Many people are easily stressed by social interactions, so creating psychological safety is important to reducing stress for any group of employees, whether they are working together short or long term. The fundamentals of good group dynamics rest on individuals’ abilities to manage stress for themselves, as well as their ability to help others feel safe.
Harvard Business School Professor Amy Edmonson says leaders need to show humility, curiosity, and fallibility in order to create psychologically safe space for others. She further emphasizes the importance of candid feedback and offers this advice: “Ask people directly, ‘What are you seeing out there? I need to hear from you. What ideas do you have? What help can I offer?’ And when I ask a question that’s a real question, you know a genuine question. And then when I listen carefully to the response, I’m creating a moment—and hopefully more—of psychological safety. I’m saying I’m genuinely interested and maybe what you have to say is a little bit threatening, and you’re reluctant to say it, but I’m giving you that room to do it” (https://hbr.org/ideacast/2019/01/creating-psychological-safety-in-the-workplace).
The basic principles of managing individual cognitive effectiveness are paralleled in groups—we need curiosity, multiple perspectives at the table, mindful presences (such as paying attention to the breath), and a dose of humor when appropriate. This applies to work groups, classroom learning, and one-on-one interrelations between instructor and students and between peers.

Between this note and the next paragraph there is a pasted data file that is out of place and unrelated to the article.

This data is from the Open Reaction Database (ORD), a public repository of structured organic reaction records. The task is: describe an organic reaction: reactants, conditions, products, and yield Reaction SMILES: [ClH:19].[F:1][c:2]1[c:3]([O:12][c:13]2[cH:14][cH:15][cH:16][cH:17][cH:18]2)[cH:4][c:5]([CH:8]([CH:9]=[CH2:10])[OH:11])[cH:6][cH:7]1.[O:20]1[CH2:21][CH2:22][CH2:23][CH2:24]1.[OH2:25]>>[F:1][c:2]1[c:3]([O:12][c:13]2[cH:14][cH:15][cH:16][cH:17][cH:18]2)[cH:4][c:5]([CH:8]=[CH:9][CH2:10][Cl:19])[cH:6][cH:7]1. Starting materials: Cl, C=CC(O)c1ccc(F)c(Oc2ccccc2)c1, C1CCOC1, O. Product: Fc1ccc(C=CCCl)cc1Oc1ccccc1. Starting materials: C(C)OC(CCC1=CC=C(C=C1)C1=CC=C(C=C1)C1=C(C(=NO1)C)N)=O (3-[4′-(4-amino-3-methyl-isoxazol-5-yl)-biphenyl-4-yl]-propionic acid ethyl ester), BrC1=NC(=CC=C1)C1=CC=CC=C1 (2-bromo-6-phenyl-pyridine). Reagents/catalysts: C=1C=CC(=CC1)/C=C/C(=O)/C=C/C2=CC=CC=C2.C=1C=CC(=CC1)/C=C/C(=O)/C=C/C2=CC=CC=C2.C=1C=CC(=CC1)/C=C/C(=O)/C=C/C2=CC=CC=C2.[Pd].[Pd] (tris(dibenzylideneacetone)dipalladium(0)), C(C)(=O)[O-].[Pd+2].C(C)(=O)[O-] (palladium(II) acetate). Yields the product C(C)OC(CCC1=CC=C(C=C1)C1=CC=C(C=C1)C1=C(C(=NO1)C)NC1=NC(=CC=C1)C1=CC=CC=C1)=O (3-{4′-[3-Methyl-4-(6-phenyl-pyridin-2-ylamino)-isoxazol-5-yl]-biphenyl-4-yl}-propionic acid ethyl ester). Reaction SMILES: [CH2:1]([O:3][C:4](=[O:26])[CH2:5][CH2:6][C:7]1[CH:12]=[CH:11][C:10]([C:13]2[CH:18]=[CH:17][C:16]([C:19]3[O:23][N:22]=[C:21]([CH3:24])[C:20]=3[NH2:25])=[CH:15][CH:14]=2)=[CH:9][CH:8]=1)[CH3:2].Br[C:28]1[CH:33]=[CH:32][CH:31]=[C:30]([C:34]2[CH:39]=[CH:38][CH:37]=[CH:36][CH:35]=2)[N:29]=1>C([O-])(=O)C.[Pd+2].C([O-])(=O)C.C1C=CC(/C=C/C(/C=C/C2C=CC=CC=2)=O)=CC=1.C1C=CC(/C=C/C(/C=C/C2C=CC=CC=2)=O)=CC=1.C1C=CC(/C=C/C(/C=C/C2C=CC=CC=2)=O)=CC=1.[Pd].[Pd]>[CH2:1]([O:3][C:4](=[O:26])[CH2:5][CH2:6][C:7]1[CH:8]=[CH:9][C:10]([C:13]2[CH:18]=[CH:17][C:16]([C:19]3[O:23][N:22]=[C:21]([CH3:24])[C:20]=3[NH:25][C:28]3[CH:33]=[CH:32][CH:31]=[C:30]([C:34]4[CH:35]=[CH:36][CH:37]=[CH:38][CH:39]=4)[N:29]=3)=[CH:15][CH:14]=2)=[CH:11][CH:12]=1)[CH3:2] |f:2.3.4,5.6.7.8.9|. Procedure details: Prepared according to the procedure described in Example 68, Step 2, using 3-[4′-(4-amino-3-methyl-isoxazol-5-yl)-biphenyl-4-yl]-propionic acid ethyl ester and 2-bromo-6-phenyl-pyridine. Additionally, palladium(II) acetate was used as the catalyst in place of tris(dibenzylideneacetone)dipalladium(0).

Learning requires successful stress management because cognitive performance is significantly hampered by stress. When learners and leaders build fundamental understanding about how the mind works and how to manage stress to create cognitive resilience, learning will improve dramatically.
For more information, visit: https://www.mequilibrium.com/?utm_source=training-mag&utm_medium=referral&utm_campaign=2020-primed-for-learning
Lucy English, Ph.D., is the VP Research of meQuilibrium. She has 15 years of experience helping major employers create people strategies to meet business goals and become employers-of-choice. She conducts research on how to best support employees to be successful at work and in life outside of work. She serves as an advisor on human capital management strategy across industries with major national and multinational employers.